imageThere are a number of fake blogs, created by software ‘bots’ (that robots for we the initiated). whose sole purpose is to fool Google into featuring advertisements when people enter certain search words. (Every time I enter carbon dating, I’m informed about all these othereligible women, in addition to Carbon, who share my interests in restaurants and the Shroud of Turin.)

These  bots accomplish their bothersome mission by copying or linking to old written content and making it look like new news.  Yesterday’s search du jour for these search engine spammers was the shroud. And as Google was fooled. so was I. I was fooled by a year old announcement for some talks by Russ Breault and a number of other items. But there can be a silver lining in such things as I was momentarily fooled and then, on reflection, reminded of an old Washington Post article, Imagining the Shroud of Turin, by  Mathew N. Schmalz, Professor of Religious Studies at the College of the Holy Cross. Old? Well, yes, in internet terms. So from a bot linking to WaPo, April 12, 2010:

[ . . . ] When professor Upton handed back the paper I had written to go along with the presentation, he was, uncharacteristically, effusive in his praise. But I soon realized the reason: at the same time he handed back another paper to me that had the lowest grade I had ever gotten on a college paper. After I sorted out my rather mixed feelings about things, professor Upton asked me point blank: "Does it really matter whether the Shroud is real?" I really didn’t have an answer to that, so I think I diverted conversation to an easier topic — like why I screwed up the other paper. It took me another six years for me to give the answer: "No, it doesn’t matter whether the Shroud is real."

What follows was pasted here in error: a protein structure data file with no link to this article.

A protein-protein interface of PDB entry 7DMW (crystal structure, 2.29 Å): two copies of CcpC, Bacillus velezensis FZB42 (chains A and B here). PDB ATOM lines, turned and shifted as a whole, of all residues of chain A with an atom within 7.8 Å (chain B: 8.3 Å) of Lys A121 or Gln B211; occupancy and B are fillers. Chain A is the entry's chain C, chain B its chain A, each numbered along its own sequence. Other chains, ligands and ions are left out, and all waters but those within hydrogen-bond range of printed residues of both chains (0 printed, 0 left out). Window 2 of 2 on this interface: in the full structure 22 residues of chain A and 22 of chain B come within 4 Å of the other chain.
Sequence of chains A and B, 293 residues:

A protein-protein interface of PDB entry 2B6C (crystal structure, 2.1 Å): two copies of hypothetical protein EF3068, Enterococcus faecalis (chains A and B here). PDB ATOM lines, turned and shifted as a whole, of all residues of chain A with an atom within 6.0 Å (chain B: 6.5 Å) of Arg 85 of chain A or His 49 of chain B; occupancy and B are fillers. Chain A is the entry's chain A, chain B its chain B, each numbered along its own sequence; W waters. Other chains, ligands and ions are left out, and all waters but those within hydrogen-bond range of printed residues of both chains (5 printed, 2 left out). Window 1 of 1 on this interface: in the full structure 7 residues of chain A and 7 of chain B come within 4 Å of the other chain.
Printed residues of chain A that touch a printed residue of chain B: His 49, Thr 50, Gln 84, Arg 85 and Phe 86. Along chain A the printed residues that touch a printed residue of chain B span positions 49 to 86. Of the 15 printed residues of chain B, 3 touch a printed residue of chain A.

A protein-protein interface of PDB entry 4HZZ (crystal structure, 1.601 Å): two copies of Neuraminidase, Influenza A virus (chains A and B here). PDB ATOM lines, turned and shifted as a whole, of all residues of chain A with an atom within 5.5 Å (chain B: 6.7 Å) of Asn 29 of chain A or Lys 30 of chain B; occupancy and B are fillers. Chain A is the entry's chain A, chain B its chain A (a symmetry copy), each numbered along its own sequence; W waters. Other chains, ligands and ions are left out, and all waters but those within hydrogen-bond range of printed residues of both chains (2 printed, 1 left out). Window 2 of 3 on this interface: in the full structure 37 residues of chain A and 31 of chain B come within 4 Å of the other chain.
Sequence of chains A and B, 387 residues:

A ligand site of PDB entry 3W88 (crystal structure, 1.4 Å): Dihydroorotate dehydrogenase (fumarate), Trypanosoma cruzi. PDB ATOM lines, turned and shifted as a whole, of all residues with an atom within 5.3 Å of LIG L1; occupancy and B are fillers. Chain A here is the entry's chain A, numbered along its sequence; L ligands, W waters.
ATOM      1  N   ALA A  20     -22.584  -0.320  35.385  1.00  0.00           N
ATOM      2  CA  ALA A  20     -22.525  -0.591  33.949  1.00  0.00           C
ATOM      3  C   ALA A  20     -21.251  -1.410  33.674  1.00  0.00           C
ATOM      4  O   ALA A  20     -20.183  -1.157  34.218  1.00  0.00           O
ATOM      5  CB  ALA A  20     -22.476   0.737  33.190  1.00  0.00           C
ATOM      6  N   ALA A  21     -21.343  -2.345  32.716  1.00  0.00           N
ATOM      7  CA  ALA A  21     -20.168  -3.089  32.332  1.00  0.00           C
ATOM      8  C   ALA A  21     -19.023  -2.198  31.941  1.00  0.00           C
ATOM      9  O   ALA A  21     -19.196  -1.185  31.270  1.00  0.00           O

A year after I graduated college, I was a live-in manager at a homeless shelter in the South Bronx. After our Sunday dinners, I’d often talk with Father Jim, the founder of the shelter who oversaw its operations. Father Jim was instrumental in steering me into religious studies, something that quite literally saved my life in a number of respects. In one of our discussions about teaching religion, he shared with me the experiences of some earnest young priests who had evangelized their students by sharing with them information about the Shroud of Turin. When he mentioned the Shroud, Father Jim was careful to add the qualification, "recently called into question," to refer to Carbon-14 dating of the Shroud that indicated it was actually a relic from the Middle Ages.

I don’t know whether Father Jim was making an oblique suggestion about what I could do as a religion professor, but at that time I couldn’t see how the Shroud proved anything. Even now that the Carbon-14 dating procedure has been challenged, I would still say the same thing. It’s one thing to observe that no scientific explanation of the Shroud has proved definitive; it’s quite another to claim that it’s the burial cloth of Jesus. If it truly is, one could imagine some very disconcerting possibilities — like trying to obtain DNA material from the Shroud in order to clone Jesus. In any case, if religion is about faith, why would any proof be necessary? If God worked in terms of proof, why not appear in the sky and be done with it.

Source of Quoted Material: On Faith Panelists Blog: Imagining the Shroud of Turin – Mathew N. Schmalz